It is just weird, really. Passing off your wife as your sister just doesn’t seem like the type of thing that the patriarchs of Judaism should be doing. And not only does it happen once in the Torah, it happens three times. Twice Abraham passes Sarah off as his sister [Genesis 12:10-20; 20:1-18] and once Isaac passes off Rebekah as his sister [Genesis 26:1-16].
The motivation for this rather odd act is fear. As Abram says to Sarai, “I know what a beautiful woman you are. If the Egyptians see you, and think, ‘She is his wife,’ they will kill me and let you live. Please say that you are my sister, that it may go well with me because of you, and that I may remain alive thanks to you” [Genesis 12:12-13].
Why are the patriarchs passing off their wives as their sisters? The explicit reason given in the text is fear for their own lives, but the deeper question remains of why the Torah includes such an unflattering portrayal of our patriarchs. A second and perhaps more challenging question is why the motif repeats itself three times.
The location of the stories in the Torah makes the question of motivation even more problematic. Each wife-as-sister scene occurs directly after God has made some pledge of prosperity to the patriarch. Right after receiving God’s pledge of safety, the patriarchs commit this rather scandalous act of weakness.
Abraham himself offers an interesting reason for his actions; he claims that he was in fact Sarah’s brother, that they had the same father but not the same mother (Gen 20:12). While this claim may provide a hint for how Abraham came to this ruse, it does nothing to explain Isaac’s calling Rebekah his sister.
Some modern commentators have made a similar type of claim, though. Nahum Sarna, amongst others, says that there is evidence from Hurrian society, of which Abraham and Sarah might have participated, that there was a status known as “wife-sistership.” A Hurrian could adopt his wife as his sister and give her special status and she would be treated as a blood relative of the husband’s family. Abraham asked Sarah to tell the Egyptians that she was of this special class, and the Egyptians understood this legality and did not harm the couple. As knowledge of this custom faded, the story is now understood to be about the patriarch’s lying but its initial theme concerned recognition of this special status. This theory does not explain the wife-sister motif. It strains credulity to believe that these stories were initially not about deceit because the kings in each story respond as if they are being deceived.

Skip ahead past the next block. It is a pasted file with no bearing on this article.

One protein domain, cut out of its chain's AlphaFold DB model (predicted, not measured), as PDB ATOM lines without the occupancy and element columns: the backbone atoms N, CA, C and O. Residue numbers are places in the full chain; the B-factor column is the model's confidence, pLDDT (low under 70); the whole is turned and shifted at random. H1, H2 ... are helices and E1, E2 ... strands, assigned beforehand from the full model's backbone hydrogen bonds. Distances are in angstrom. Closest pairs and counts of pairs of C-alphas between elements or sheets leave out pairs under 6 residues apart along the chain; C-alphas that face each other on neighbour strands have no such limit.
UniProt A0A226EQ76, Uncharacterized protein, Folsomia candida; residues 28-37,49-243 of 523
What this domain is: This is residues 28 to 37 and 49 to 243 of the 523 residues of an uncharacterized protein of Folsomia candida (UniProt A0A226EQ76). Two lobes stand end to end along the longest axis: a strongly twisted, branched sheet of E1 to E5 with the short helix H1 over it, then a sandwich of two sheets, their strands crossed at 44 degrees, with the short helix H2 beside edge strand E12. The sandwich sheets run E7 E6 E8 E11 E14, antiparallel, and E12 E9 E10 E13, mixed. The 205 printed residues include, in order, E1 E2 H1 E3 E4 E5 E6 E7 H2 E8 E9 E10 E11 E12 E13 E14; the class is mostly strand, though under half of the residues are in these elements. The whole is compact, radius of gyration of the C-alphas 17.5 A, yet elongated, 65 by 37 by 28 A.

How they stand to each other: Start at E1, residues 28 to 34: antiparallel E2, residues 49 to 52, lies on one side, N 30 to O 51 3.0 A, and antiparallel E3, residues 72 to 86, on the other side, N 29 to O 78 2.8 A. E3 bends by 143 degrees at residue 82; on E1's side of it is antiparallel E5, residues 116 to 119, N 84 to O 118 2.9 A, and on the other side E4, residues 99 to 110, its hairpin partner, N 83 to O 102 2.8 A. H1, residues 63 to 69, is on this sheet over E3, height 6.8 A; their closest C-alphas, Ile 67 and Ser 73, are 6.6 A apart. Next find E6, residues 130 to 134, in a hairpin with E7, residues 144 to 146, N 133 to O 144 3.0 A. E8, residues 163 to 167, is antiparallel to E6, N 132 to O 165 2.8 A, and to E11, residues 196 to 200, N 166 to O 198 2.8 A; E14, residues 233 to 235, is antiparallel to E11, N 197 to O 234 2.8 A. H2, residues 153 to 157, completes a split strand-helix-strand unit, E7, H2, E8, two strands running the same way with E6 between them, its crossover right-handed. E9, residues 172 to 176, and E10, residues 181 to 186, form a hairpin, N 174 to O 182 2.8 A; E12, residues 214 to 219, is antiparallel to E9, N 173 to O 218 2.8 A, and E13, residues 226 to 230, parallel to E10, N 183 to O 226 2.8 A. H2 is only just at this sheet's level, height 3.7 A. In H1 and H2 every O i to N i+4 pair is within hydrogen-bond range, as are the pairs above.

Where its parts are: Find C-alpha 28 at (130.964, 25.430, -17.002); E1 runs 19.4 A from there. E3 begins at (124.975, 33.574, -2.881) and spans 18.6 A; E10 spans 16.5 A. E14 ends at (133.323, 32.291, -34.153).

There are some commentators, however, who do not defend Abraham and Isaac’s actions. Nahmanides says directly that the patriarchs simply erred: “Know that Abraham our father unintentionally committed a great sin by bringing his righteous wife to a stumbling-block of sin on account of his fear for his life. He should have trusted that God would save him and his wife and all his belongings for God surely has the power to help and to save. His leaving the Land, concerning which he had been commanded from the beginning, on account of the famine, was also a sin he committed, for in famine God would redeem him from death. It was because of this deed that the exile in the land of Egypt at the hand of Pharaoh was decreed for his children.”
An alternative approach builds upon the literary analysis of Robert Alter (The Art of Biblical Narrative); these three repeated episodes should be understood as “type scenes.” For an example of what constitutes a type scene, Alter uses the three scenes where people meet their wives at the well. Because the scenes appear so repetitive, one could say the biblical author is resorting to a formulaic motif to show couples getting married, but in fact far from formulaic, the biblical author is showing a nuanced literary sensibility.